Insulator protein complexes remain intact despite chromatin boundary failure

The comprehensive loss of active histone modifications at the HS4 boundary following RNF20 knockdown may be due to reduced binding of the insulator proteins that recruit histone modifying enzymes. We showed above that the expression of the insulator proteins is unaffected following RNF20 knockdown (Figure 2C). We therefore determined the binding of the insulator factors USF1, CTCF and VEZF1 to HS4 using crosslinking ChIP analysis before and after the loss of active modifications following RNF20 knockdown. We find that the binding of each factor is unaffected following RNF20 knockdown (Figure 4A–4C). We also discovered that the heterochromatin barrier factors VEZF1 and USF1 are also stably bound at the FOLR1 HSA and HSB elements, which contain binding motifs for both factors (Figure 4B and 4C). The FOLR1 region is not bound by the enhancer blocking and chromatin looping factor CTCF (Figure 4A). In summary, the disruption of insulator protein binding is not responsible for the comprehensive loss of active histone modifications at the HSA/HSB and HS4 elements.

Figure 4
Loss of H2B ubiquitination does not disrupt the binding of insulator protein complexes at HS4.

We also addressed whether the depletion of H2Bub1 prevented the stable recruitment of histone methyltransferase (HMT) complexes that target H3-lysine 4. Existing models used to explain trans-tail crosstalk between H2Bub1 and H3K4me3 propose that the ubiquitination of H2B either regulates HMT residence by controlling nucleosome stability or creates a binding interface for HMT binding to chromatin (see discussion). We performed crosslinking ChIP analysis for RBBP5, a structural component of the SET1/COMPASS complex that interacts with USF1 [22]. We find that RBBP5 interacts with the HS4 insulator and the FOLR1 regulatory elements, all of which are sites of H3K4me3. The binding of RBBP5 to the HS4 or HSA/HSB boundary elements is not significantly affected by RNF20 knockdown (Figure 4D). The loss of H3K4me3 upon H2Bub1 depletion is therefore not due to the decreased residence of the core SET1 complex at HS4.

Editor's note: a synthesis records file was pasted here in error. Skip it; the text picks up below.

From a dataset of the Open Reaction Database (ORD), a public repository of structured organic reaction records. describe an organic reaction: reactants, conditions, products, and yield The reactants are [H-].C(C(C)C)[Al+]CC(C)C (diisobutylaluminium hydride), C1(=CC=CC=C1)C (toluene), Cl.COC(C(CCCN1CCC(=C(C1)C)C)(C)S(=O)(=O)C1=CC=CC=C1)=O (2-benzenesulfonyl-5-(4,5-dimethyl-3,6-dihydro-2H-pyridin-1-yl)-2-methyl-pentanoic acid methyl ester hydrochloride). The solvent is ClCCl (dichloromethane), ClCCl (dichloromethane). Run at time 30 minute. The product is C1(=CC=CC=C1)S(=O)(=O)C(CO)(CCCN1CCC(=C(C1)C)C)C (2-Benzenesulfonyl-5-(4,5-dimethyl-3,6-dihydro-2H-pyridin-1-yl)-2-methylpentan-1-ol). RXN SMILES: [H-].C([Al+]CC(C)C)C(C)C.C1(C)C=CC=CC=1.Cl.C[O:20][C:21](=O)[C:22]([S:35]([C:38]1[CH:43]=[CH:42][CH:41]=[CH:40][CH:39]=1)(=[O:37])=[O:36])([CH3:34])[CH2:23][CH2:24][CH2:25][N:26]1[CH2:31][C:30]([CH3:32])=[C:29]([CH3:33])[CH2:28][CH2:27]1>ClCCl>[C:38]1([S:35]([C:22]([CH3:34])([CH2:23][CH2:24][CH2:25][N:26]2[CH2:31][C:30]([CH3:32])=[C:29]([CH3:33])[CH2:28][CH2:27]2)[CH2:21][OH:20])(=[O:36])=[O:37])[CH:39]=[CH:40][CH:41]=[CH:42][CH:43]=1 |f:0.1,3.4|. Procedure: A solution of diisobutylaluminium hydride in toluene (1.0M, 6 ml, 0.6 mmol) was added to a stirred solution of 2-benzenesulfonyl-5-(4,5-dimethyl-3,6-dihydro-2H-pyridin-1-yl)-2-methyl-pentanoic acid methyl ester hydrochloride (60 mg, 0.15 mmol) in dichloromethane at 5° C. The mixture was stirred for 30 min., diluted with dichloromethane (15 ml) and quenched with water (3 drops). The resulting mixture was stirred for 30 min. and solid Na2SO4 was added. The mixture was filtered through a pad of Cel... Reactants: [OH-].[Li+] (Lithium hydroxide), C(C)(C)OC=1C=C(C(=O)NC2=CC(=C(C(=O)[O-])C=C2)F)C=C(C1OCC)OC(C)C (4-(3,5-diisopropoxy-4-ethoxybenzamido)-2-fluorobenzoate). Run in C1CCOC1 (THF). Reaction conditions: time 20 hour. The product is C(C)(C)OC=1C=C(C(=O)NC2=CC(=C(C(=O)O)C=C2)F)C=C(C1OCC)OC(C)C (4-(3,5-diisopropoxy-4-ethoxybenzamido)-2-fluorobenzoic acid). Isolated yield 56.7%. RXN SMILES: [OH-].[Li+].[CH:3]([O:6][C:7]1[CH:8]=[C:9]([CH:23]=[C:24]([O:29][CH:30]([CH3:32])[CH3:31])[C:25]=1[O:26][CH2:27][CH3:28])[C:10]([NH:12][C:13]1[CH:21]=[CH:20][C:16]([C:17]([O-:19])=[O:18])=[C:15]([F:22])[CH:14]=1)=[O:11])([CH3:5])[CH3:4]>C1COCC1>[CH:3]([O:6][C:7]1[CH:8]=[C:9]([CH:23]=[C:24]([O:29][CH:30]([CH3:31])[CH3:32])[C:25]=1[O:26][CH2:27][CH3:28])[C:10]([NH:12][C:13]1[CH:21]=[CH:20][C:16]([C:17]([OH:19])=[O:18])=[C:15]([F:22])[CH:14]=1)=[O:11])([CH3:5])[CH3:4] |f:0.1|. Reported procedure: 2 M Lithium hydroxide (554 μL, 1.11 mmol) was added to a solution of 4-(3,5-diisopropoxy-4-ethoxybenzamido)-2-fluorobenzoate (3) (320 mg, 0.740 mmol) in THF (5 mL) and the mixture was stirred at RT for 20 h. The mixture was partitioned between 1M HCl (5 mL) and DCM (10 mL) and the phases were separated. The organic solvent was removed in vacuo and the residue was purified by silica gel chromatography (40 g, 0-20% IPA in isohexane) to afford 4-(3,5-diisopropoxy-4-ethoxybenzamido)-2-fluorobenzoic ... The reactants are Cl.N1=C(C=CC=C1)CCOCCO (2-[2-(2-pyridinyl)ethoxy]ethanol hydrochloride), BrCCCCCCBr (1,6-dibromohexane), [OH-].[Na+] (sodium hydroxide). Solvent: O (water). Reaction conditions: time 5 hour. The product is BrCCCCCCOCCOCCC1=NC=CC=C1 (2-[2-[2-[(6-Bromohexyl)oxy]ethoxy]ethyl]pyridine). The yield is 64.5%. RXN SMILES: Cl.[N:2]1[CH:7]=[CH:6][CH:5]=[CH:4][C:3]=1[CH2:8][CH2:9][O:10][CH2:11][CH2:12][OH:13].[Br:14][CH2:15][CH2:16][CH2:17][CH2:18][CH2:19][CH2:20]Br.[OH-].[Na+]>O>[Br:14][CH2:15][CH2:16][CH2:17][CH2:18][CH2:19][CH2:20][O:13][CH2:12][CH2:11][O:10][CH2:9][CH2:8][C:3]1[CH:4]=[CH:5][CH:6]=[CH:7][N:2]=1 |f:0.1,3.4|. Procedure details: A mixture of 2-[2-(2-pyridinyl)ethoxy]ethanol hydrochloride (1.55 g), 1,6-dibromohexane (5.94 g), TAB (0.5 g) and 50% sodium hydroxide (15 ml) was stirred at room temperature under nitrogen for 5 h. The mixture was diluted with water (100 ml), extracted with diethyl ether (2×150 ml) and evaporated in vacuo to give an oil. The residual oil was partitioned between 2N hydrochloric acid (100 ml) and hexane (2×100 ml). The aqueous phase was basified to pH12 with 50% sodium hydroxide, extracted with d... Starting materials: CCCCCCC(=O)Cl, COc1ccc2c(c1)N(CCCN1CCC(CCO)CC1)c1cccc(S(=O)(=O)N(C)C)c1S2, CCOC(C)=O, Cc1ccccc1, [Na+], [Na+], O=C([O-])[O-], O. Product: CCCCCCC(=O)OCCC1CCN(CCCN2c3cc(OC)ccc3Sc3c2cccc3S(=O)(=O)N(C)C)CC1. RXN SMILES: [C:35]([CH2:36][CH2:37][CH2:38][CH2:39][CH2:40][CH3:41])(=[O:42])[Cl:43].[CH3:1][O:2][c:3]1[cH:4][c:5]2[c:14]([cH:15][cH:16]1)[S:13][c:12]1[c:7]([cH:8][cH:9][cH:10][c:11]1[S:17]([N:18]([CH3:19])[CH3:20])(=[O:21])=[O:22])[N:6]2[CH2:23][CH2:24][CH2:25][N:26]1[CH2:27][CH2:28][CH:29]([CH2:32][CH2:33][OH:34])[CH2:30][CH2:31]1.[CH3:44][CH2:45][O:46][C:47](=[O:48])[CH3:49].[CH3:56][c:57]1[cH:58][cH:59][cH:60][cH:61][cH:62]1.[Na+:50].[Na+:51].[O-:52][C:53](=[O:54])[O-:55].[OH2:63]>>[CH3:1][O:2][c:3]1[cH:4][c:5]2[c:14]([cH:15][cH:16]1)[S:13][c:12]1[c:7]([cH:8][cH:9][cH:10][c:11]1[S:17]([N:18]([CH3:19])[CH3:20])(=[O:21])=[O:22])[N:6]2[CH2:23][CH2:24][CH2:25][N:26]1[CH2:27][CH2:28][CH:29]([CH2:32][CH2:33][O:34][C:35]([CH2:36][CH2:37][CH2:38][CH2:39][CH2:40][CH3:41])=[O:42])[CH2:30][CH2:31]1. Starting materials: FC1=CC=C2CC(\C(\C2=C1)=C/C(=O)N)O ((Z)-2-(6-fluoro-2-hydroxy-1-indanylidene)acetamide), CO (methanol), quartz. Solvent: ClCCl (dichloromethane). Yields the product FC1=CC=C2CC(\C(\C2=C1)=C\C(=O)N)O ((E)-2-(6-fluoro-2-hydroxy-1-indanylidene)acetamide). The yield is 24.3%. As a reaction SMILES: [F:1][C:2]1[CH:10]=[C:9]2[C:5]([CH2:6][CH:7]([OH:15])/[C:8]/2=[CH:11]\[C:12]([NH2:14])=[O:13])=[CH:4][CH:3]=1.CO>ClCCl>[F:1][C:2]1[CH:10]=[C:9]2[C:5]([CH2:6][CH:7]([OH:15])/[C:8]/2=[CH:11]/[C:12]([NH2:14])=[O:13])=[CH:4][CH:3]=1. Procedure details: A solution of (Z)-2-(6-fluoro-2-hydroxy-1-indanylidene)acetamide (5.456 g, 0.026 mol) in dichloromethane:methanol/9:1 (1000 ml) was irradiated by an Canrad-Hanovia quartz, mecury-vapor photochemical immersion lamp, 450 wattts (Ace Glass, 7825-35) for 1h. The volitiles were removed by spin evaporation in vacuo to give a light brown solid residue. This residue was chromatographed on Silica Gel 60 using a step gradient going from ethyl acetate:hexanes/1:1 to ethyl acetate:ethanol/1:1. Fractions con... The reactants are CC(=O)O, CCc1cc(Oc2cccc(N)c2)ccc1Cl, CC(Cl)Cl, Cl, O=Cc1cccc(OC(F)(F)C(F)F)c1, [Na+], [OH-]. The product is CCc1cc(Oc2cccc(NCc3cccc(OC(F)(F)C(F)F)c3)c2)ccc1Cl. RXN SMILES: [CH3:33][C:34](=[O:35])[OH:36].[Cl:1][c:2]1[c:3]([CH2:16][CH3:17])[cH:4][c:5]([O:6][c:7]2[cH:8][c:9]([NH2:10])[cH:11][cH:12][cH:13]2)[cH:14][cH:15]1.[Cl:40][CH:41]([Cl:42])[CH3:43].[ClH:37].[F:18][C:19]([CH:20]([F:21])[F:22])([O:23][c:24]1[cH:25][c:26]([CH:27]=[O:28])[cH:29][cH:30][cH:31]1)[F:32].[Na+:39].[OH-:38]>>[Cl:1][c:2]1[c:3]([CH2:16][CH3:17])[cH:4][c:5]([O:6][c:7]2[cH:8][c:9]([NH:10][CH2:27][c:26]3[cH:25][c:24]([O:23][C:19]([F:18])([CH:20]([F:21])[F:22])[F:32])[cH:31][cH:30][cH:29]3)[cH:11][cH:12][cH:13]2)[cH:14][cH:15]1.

H2B ubiquitination is required for chromatin barrier activity

The ability of the HS4 element to shield genes from chromosomal position effect silencing in a wide variety of systems is well established [38]. This so-called barrier activity can be scored using a well established reporter transgene assay in erythroid cells [17][18], [24]. We used this assay to monitor the expression of a human IL-2R fragment from stably integrated transgenes (Figure 5A) using flow cytometry over time in culture. Non-insulated transgenes typically succumb to chromosomal silencing by 40–60 days of culture, whereas transgenes insulated by HS4 elements are able to maintain original levels of expression for 80 days and beyond [18]. We took extensively characterized stable lines that each contain a single copy of the IL-2R transgene flanked by paired 275 bp core HS4 insulators. It was previously determined that transgene expression from these cells remains constant beyond 80 days of culture, the transgenic HS4 insulators are bound by CTCF, USF1 and VEZF1 [21], and they are enriched in H3ac, H4ac, H3K4me [18], [24] and H2Bub1 (Figure 1G).

Figure 5
H2B ubiquitination is required for HS4 barrier activity.

We transduced early passage IL-2R transgenic cells with lentiviruses that express RNF20 shRNA. The lentiviral miRNA-shRNA system we employed allowed the stable knockdown of RNF20 for at least sixty days (validated by Western blotting). We observed no change in 6C2 cell morphology and only a minimal reduction in cell doubling during this period (not shown). We found that four days of RNF20 knockdown had no effect on transgene expression (day 4, Figure 5B, 5D). The depletion of H2Bub1 therefore has little direct effect on the transcription rate of the transgene. However, transgene expression became progressively silenced with continued depletion of H2Bub1, with the IL-2R expression levels in independent transgenic lines falling by 50–60% after long term depletion (Figure 5B, 5D). This level of silencing is less than that observed when flanking insulators are absent or mutated [18], but is comparable to that observed in cells transfected with AUSF, a truncated form of USF1 that dominantly inhibits USF1 function [22]. Thus, constant H2B ubiquitination is required for HS4 to act as a stable barrier to chromosomal silencing.

Loss of boundary function leads to comprehensive spreading of repressive chromatin